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ASIC says it’s ‘emotionally inappropriate’ to apologise to victims of Sterling collapse

  • November 22 2021
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ASIC says it’s ‘emotionally inappropriate’ to apologise to victims of Sterling collapse

By Neil Griffiths
November 22 2021

The corporate regulator has conceded that it could have acted differently in response to concerns with the Sterling Group but has refused to apologise for the matter.

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ASIC says it’s ‘emotionally inappropriate’ to apologise to victims of Sterling collapse

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  • November 22 2021
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The corporate regulator has conceded that it could have acted differently in response to concerns with the Sterling Group but has refused to apologise for the matter.

ASIC

A Senate inquiry this week looked into the group – which eventually collapsed in 2019, leaving more than 100 customers facing possible eviction and heavy financial losses – and featured appearances from a number of groups and bodies, including ASIC and the Financial Planning Association of Australia (FPA).

The FPA, as well as corporate litigator and investigator Niall Coburn, addressed concerns with the regulator, one of which being it was slow to act on the Sterling Group.

In a second appearance at the inquiry, chair Joe Longo acknowledged that more could have been done by the regulator at the time it received complaints.

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“With the benefit of hindsight, we would have more closely engaged with the responsible entity on whether our concerns with the PDS were addressed,” he said.

“We may well have stopped the replacement PDS.”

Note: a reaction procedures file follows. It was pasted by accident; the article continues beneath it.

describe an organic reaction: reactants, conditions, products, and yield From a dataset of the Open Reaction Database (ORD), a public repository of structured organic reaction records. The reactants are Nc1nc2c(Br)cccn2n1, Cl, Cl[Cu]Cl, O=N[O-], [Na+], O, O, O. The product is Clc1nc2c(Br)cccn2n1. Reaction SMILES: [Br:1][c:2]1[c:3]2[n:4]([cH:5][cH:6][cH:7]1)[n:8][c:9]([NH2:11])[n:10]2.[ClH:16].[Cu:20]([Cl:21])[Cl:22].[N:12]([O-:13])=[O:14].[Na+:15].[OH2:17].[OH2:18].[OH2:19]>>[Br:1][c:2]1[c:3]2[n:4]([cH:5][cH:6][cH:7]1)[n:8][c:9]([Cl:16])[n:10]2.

However, when asked by Senator Jordon Steele-John if ASIC would offer an apology to the victims, Mr Longo said it would not be “emotionally inappropriate”.

“At ASIC, we do our best to look out for people who make investments … these individuals tragically made an investment,” Mr Longo responded.

“They signed a lease that was linked to an investment and that proved to be something that we now all know led to great losses for them personally.

“It’s emotionally inappropriate for me to say that ASIC should be apologising for that.

“I think what ASIC can say is that we’ve tried to respond to the issues that have been brought to our attention, tried to act in good faith, tried to be helpful to secure the interest of investors. But we now know that the tenant investors got caught up in a scheme that wasn’t sustainable.”

On Tuesday (16 November), Mr Longo admitted that ASIC received “two or three complaints or reports of misconduct … in late 2016, early 2017”; however, it did not become officially involved until a referral by the Western Australia Department of Mines, Industry Regulation and Safety in March 2017.

Mr Steele-John said the evidence shows that ASIC should have “acted quicker and shouted louder” when investigating the group.

ASIC says it’s ‘emotionally inappropriate’ to apologise to victims of Sterling collapse
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